Abstract:Mobile phones have gotten more complex and feature rich. Mobiles are now more and more becoming the personal and sometimes sole computer for people. Unlike their desktop counterparts, mobile phones lack much of the protection that exists. Due to this lack of protection malicious parties have begun creating malware and attempting to discover exploitable vulnerabilities. While standard installable mobile malware is starting to lose ground due to program and developer verification programs(signed firmware updates and application installs), vulnerability exploits are looking more and more attractive as an entry point. The goal is now to bypass or even disable code verification. Once you're on the device, there's nothing there to stop you.Content handlers(browser, image viewers, audio players, runtimes, etc.) are rich targets on mobile devices. Mis-implementation or insufficient verification of content open the door for exploitation. And as they are the primary interface for content, the OS usually provides no hooks or prior access. Updates to handlers short of a full firmware update are usually not straightforward. These problems can be resolved in part by integrating security into the content handling chain. An image viewer can submit an image file or data stream to a scanner and receive a determination on whether to continue processing.Fortunately standardization has started in the mobile industry. The Open Mobile Alliance(OMA) has produced a standard for Client Side Content Screening in order to help curb malware and exploits that are passed amongst various mobile devices and through mobile networks. The presentation will cover how integrated content security helps to protect against exploits and how standards like that of the OMA help to increase interoperability.

Presentation: download


Bruce Dang and Cristian Craioveanu ,Microsoft USA

Abstract:As operating systems security matures, attackers are focusing more time and resources on exploiting vulnerabilities found in client-side applications. This approach has many immediate advantages for attackers. For example, some applications are so ubiquitous that they reside on most consumers' and enterprises' computers, thus increasing the potential success rate and scope of an attack. Furthermore, due to consumer familiarity with these popular applications, social engineering becomes much easier to employ. In practice, implementing accurate and effective protection against this type of threat is not an easy task to accomplish. In this paper, we present a systematic, generic technique, used to detect malicious Office documents (Word, Excel, PowerPoint, etc.). We show how this technique can also be extended to support other proprietary file formats or data structures (Adobe SWF, PDF, etc.). In addition, we discuss the reliability of applying this method to real world scenarios and its effectiveness in detecting unknown exploits as measured by telemetry data gathered in Microsoft's security labs. Presentation: contact directly the author for the presentation.15.15 - 15.30 Culinary Break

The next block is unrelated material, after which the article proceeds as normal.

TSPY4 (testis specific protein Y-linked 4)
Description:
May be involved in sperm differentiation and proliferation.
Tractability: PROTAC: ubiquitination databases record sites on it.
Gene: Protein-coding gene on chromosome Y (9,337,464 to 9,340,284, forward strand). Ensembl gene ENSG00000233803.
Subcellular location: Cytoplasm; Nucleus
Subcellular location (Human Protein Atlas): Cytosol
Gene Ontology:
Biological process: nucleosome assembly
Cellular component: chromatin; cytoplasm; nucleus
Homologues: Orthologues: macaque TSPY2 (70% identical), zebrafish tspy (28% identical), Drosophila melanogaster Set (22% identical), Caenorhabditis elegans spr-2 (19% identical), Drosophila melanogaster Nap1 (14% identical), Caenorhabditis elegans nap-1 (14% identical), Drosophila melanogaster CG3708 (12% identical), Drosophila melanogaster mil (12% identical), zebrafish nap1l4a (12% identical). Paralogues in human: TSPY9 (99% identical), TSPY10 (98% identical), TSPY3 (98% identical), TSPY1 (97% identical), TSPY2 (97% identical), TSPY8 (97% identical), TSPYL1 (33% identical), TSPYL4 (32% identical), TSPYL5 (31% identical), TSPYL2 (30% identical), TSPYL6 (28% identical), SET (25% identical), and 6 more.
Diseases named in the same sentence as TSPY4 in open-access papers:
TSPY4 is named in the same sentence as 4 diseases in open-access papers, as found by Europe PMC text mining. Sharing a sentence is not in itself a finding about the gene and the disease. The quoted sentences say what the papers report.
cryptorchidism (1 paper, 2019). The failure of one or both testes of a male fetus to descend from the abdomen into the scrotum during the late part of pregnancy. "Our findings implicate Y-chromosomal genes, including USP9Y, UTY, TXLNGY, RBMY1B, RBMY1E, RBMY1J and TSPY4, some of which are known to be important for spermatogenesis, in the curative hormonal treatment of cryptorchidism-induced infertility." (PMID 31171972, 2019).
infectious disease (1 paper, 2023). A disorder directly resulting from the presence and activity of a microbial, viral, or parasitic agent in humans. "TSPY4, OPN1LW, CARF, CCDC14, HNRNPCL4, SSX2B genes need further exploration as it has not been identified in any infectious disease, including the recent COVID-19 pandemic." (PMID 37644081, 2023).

Christoph Alme and Dennis Elser, McAfee Inc., Germany

Abstract:Recent years have seen the introduction of valuable countermeasures to prevent the remote execution of machine code. Data Execution Prevention (DEP) and Address Space Layout Randomization (ASLR) are respective examples. Since these are around, exploits are no longer a problem and have vanished from the threat landscape. Well, unfortunately not. Actually the number of drive-by infection websites continues to grow. In 2008, the Microsoft Access Snapshot Viewer vulnerability and the Internet Explorer XML Data Binding vulnerability have been prominent examples of high-profile Zero-Day vulnerabilities, being quickly utilized for attacks in-the-wild. While above mentioned run-time countermeasures exist, exploits – and zero-day exploits in particular – continue to be the most dangerous threat out there today, for reasons including the sometimes limited scope of stack cookies, applications not using the respective compiler options and, last but not least, the delay between availability of patches and their actual deployment. While desktop Anti-Malware solutions have added buffer overflow detections to their Host Intrusion Prevention Systems (HIPS), for our intended usage on corporate network gateways, we are bound to static inspection of all traffic: looking for a needle in quite a big haystack. Scanning for No-Operation (NOP) slides is looking for smoke to assume there's fire. To spot the fire instead, which does not always necessarily produce any smoke, we combine Recursive Traversal disassembly and Markov Models to represent shellcode as (IA-32) instruction chains and spot any occurences in a probabilistic manner.